Cinematic Releases: mother! (2017) Reviewed

The scariest questions are those without a clear answer. 

The origins of our existence and the mysteries of the beyond remain obfuscated behind religious theory, scientific exploration, and cultural folklore.  Darren Aronofsky's disquieting masterpiece mother! is a phantasmagoric fable about the nature of humanity and a terrifying rebuke of modern sociopolitical customs.  This is a film that uses every available element at its disposal to elicit a spectrum of response from an unsuspecting audience to deliver one of the most shocking and mystifying cinematic experiences of the century.  

A young mother creates a country paradise with her older husband by refurbishing a house in the middle of nowhere.  The arrivals of guests upset the tranquility of the home, leading to apocalyptic consequences for everyone involved.  Jennifer Lawrence gives one of the best performances of her career, abandoning the rigid dramatics of her latter films and harnessing the raw, dangerous vulnerability that she first displayed in Winter's Bone.  Everything else is merely a fixture within Lawrence's maternal orbit and this is done so with malicious intent.  Matthew Libatique's gripping cinematography abandon's any notion of personal space in favor of voyeuristic violation, placing the viewer over the shoulder of the film's harried matron.  The camerawork and taut editing are essential ingredients, ensuring that the first act is pure claustrophobic dread that builds a meticulous prison of biblical allegory around Lawrence as she desperately tries to defend her domain. 

Javier Bardem gives a wonderfully narcissistic turn as the poet at the center of the mayhem, endlessly inviting supplicants into their matrimonial sanctuary despite his partner's protest. To expound would spoil, but what initially seems like an odd pairing, slowly, irrevocably reveals itself to be a match of totemic representation and manmade idolatry. Symbolism is everywhere, from a random hopping toad to an all to obvious head wound, but everything works in perfect concert under Aronofsky's maniacal command, ushering the terseness of the first act towards a finale that is absolutely one of the most unforgettable and accusatory sequences in cinematic history.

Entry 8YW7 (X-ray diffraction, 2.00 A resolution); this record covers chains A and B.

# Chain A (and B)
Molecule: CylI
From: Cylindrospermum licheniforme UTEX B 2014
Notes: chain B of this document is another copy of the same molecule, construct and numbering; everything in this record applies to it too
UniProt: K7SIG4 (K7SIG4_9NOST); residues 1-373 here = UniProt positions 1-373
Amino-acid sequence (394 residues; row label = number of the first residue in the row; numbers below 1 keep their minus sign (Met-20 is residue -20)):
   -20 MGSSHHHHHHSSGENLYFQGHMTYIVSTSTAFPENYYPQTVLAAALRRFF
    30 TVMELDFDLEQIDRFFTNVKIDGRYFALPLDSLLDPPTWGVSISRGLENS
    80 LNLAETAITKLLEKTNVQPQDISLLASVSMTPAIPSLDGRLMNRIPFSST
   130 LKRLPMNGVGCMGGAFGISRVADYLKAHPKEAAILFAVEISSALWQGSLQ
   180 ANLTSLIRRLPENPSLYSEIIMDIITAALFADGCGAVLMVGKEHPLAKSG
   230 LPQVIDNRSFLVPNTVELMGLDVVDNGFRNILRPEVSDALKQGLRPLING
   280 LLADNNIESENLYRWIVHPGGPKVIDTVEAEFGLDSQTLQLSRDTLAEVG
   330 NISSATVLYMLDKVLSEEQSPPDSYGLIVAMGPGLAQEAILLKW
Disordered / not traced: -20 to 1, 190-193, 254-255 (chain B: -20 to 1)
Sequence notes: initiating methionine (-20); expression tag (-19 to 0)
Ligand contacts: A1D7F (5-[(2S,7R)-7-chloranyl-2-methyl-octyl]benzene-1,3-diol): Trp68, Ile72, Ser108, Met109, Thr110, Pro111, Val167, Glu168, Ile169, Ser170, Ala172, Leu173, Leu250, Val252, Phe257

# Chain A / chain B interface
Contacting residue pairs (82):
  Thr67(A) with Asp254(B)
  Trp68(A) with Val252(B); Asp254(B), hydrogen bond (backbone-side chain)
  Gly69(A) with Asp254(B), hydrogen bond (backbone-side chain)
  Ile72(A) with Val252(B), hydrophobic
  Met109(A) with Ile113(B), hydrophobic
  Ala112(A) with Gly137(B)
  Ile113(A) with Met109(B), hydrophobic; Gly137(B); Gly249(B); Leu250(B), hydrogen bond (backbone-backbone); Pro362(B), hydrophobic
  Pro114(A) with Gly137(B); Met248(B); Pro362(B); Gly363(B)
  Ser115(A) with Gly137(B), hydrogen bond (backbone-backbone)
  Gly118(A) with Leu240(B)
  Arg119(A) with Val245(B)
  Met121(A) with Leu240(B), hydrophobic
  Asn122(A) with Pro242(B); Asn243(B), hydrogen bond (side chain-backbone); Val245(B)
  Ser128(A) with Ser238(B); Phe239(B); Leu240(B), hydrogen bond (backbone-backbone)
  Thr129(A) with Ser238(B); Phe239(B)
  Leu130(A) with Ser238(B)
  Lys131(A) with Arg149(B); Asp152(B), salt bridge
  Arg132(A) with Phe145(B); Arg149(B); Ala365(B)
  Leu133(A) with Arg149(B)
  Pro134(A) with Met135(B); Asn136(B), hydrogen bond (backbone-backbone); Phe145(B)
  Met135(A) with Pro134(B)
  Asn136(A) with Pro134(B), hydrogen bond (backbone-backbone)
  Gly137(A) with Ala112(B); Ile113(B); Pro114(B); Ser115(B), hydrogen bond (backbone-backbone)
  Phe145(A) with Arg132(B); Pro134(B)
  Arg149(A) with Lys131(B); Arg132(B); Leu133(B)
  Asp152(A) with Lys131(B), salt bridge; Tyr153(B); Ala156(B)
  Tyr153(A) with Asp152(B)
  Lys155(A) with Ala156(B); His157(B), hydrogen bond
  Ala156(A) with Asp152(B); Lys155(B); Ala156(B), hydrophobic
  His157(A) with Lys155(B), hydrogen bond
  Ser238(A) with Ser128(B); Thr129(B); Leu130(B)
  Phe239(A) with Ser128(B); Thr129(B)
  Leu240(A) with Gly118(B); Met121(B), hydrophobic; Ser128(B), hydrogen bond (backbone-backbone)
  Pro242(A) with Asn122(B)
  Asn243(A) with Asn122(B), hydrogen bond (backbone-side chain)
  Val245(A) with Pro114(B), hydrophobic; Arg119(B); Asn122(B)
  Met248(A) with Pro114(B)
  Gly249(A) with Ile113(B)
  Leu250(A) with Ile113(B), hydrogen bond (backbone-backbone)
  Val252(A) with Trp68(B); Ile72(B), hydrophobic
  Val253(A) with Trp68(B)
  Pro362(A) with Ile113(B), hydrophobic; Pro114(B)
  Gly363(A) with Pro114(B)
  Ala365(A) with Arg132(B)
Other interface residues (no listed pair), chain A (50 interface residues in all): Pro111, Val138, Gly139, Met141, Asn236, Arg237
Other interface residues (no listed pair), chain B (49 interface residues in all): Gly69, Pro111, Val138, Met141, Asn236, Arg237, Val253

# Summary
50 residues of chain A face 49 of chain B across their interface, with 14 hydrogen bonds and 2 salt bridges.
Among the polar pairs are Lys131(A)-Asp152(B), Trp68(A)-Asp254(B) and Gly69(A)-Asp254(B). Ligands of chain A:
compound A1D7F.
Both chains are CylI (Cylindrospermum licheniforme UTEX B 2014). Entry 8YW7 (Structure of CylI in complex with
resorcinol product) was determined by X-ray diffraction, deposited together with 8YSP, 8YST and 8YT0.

We're here to look pretty and creep the hell out of you!
Did it work?

Aronofsky channels Bunuel and Pasolini, as opposed to the expected Polanski homages, creating a hysterical parable that resonates in America’s current political climate.  Science, or rather nature, and the deities of men face off in a tableau of sex, violence, and the perversion of intentions, creating a Bosch-esque aesthetic that will surely haunt the mind for days to come.  This is the core dissent of mother! Whatever assumptions we as a species bring to interpretation, be it art or the word of gods is tainted by personal experience, ensuring that unity is a pipedream, destined to be played out and endlessly repeated on a cosmic level for eons to come. 

A symbolic recreation of history, both biblical and environmental, mother! redefines the boundaries of what is permissible with respect to both presentation and exploration, using extreme, flesh and blood representations to symbolize the destruction of both the material and ethereal.  The hubris of gods, artists, and those who consume their dogma are on display and Aronofsky dares to reflect the darkness of humanity back onto the audience, pleading for reason to prevail in a union of faith and science.  mother! is the rare viewing experience that demands to be seen in the cinema, on the largest screen possible, not for overwhelming effects or action sequences, but for the awful truth that monsters sit among you in the dark.  


-Kyle Jonathan